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    Nazi Conspiracy and Aggression, Volume 2, Chapter 15


The following argument on the law and policy involved in the
prosecution's charge that certain Nazi groups and
organizations should be declared criminal, was delivered by
Justice Jackson before the Tribunal on 28 February 1946.

May it please the Tribunal:

The unconditional surrender of Germany created, for the
victors, novel and difficult problems of law and
administration. Since it is the first such surrender of an
entire and modernly organized society, precedents and past
experiences are of little help in guiding our policy toward
the vanquished. The responsibility implicit in demanding and
accepting capitulation of a whole people must of necessity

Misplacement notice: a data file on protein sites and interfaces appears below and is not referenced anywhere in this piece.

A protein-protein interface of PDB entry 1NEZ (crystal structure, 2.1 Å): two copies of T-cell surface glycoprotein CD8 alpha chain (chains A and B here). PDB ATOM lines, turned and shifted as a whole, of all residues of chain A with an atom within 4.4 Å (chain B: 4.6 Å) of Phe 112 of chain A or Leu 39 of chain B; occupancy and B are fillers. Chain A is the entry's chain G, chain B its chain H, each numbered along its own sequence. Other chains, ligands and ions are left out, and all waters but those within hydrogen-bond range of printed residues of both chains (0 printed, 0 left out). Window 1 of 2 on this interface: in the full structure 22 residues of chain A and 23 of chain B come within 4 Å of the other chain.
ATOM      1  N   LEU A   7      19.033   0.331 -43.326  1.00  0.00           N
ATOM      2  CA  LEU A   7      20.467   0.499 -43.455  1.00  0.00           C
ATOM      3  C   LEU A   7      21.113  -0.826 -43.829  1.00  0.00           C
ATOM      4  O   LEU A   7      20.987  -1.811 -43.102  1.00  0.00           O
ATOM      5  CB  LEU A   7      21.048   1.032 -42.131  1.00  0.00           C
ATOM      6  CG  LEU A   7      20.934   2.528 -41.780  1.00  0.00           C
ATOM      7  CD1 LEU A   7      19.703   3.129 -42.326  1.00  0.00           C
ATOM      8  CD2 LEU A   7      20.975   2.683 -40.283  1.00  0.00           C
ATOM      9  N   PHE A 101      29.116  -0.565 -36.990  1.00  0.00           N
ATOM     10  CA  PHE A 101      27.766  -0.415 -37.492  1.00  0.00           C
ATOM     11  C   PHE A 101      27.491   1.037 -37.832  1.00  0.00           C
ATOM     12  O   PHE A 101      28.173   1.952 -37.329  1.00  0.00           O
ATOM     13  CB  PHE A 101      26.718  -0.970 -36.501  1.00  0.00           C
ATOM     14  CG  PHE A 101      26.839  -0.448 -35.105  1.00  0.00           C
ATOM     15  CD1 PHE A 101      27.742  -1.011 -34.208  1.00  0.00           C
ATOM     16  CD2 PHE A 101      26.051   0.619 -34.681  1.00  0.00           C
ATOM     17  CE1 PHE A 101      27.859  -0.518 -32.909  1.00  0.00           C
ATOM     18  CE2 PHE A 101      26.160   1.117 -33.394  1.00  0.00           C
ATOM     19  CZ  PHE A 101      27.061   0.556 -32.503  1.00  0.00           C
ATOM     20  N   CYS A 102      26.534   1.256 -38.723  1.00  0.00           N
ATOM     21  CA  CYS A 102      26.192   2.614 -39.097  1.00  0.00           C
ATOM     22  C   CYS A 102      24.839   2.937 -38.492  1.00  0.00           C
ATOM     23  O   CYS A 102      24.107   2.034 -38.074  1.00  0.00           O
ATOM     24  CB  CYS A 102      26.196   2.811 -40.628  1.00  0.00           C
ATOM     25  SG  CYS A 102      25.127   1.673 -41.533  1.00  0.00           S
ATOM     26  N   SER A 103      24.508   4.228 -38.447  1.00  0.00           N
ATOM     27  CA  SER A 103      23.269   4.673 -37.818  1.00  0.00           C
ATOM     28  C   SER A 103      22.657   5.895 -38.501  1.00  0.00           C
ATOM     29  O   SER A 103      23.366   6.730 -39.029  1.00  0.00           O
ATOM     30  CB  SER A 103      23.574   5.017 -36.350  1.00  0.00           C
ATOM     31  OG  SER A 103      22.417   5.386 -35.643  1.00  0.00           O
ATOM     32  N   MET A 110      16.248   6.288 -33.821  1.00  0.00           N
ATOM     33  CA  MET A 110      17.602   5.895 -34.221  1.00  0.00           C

include a duty to discriminate justly and intelligently
between opposing elements of the population which bore
dissimilar relations to the policies and conduct which led
to the catastrophe. This differentiation is the objective of
those provisions of the Charter which authorize this
Tribunal to declare organizations or groups to be criminal.
Understanding of the problem which the instrument attempts
to solve is essential to its interpretation and application.

A. The Problem of the Nazi Organizations.

One of the sinister peculiarities of German society at the
time of the surrender was that the State itself played only
a subordinate role in the exercise of political power, while
the really drastic controls over German society were
organized outside its nominal government. This was
accomplished through an elaborate network of closely knit
and exclusive organizations of selected volunteers oath-
bound to execute, without delay and without question, the
commands of the Nazi leaders.